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Source: Elections BC and The Globe and Mail
Graphic by Danielle Webb

Dr. Thomas co-authored a 2013 study that examined representation of women in Canadian politics. The study, which used data from federal elections between 2004 and 2011, found women were more likely than men to run in ridings with little prospect of success – or to be "sacrificial lambs."

"Across levels of government, gender is one of the areas where we see some of the most severe under-representation by population," she said in the interview.

The Globe's analysis found that in 19 potentially winnable races involving non-incumbents, the BC Liberals nominated men 14 times, or in 74 per cent of instances. The party has nominated women five times, or 26 per cent.

In 26 races involving non-incumbents that could prove more difficult to win because the party lost by more than 10 points, the Liberals have nominated women 16 times, or in 62 per cent of instances.

When it comes to the NDP, the Globe's analysis identified 21 competitive ridings involving non-incumbents. Eleven of those races – or 52 per cent – feature candidates who are men, while 10 have women.

In 38 races involving non-incumbents that could prove more difficult to win, the NDP nominated women 23 times, or in 61 per cent of instances.

Ms. Sihota, when asked about the higher number of women in difficult ridings, said the campaigns can serve as a valuable training ground.

"In our party, there's a lot of women that support women to get into those races so you can build a profile. Often, women who run in those sorts of races then find themselves with the experience to take on running for school board, or city council," she said.

Bowinn Ma, the NDP candidate for North Vancouver-Lonsdale, said in an interview her party could absolutely win the riding.

Ms. Ma is competing against Naomi Yamamoto, the Minister of State for Emergency Preparedness, who was first elected in 2009. Ms. Yamamoto won the riding by just under 5 percentage points in 2013.

Ms. Ma said she has lived in the riding for several years and worked on the 2015 campaign of a federal NDP candidate who did not win.

"Rather than sit back and feel defeated, I decided instead to look forward to what else I could do personally to help make the world a better place," she said. "And the upcoming election after that was the provincial election."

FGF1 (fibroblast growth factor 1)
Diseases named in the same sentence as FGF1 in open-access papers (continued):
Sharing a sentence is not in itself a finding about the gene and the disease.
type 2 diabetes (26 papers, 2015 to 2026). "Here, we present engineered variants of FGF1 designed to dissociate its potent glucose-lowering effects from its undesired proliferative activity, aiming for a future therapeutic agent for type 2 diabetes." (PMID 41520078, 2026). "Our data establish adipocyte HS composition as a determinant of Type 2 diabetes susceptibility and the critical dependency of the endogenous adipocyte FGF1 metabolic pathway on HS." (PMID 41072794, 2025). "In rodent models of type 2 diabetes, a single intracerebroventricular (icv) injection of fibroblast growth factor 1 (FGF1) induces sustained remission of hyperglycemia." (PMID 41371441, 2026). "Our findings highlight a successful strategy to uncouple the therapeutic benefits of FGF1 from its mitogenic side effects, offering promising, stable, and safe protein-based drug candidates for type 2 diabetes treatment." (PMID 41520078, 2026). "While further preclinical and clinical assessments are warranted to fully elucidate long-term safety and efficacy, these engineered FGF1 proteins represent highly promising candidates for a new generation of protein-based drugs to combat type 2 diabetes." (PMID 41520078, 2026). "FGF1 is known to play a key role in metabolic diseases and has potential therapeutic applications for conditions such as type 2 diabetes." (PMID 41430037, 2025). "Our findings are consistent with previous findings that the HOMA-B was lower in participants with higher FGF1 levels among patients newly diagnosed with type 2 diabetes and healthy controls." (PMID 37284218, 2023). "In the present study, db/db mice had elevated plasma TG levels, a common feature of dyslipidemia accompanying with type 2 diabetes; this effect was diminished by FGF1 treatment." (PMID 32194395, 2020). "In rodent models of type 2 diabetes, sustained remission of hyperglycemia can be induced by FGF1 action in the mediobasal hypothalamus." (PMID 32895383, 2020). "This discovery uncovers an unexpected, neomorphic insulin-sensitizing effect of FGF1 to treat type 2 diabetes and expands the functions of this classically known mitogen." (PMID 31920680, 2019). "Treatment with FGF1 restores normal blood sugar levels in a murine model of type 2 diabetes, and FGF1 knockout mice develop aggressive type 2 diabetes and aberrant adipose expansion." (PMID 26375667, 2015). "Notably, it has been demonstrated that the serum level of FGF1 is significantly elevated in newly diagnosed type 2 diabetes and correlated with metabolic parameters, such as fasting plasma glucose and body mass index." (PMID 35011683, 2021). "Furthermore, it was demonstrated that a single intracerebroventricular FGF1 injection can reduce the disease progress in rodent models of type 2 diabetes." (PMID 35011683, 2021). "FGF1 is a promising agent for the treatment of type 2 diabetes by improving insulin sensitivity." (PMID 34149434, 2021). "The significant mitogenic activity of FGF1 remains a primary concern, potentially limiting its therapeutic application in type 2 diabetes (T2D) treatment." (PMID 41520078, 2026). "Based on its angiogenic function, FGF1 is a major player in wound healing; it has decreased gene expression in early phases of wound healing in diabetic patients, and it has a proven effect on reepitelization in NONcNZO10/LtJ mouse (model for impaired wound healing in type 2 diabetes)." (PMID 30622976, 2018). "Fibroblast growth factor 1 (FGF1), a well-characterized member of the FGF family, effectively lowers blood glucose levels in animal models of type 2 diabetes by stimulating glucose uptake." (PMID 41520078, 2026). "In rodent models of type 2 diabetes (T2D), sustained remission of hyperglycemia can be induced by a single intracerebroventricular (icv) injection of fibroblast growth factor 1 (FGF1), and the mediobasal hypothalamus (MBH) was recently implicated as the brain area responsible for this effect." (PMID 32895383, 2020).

Ms. Ma said she is extremely proud to be with the New Democrats, particularly during this campaign with its emphasis on women.

"Nothing in my experience suggests that the BC NDP has positioned women in less likely ridings to win than men," she said.

Forty-four of the 87 BC New Democratic candidates, or 51 per cent, are women.

Thirty-six of the BC Liberal candidates, or 41 per cent, are women. The Liberals have more women seeking re-election than the NDP – 15 to 11.

The BC Green Party – which had one seat in the legislature last term – is running 83 candidates, 31 of whom are women, or 37 per cent.

Thirty-eight per cent of seats in the provincial legislature were held by women at the time of dissolution.

Dr. Bashevkin, who wrote Women, Power, Politics: The Hidden Story of Canada's Unfinished Democracy, said female candidates have long run in lost-cause ridings. Some of them, she noted, have had strong campaigns and won in constituencies in which their parties had been weak.

Janni Aragon, an adjunct assistant professor of political science at the University of Victoria, said parties can also unexpectedly gain momentum – as the federal NDP did in 2011 – and turn long-shot ridings into seats.

Dr. Bashevkin said while female candidates have been willing to take on difficult races, men sometimes "insist on being run in a winnable seat.

"… For a guy, it's standing up for himself. For a woman, it's being pushy," she said. "And it's not unique to politics, a lot of it just relates to norms and traditional standards about what is appropriate behaviour for women versus men."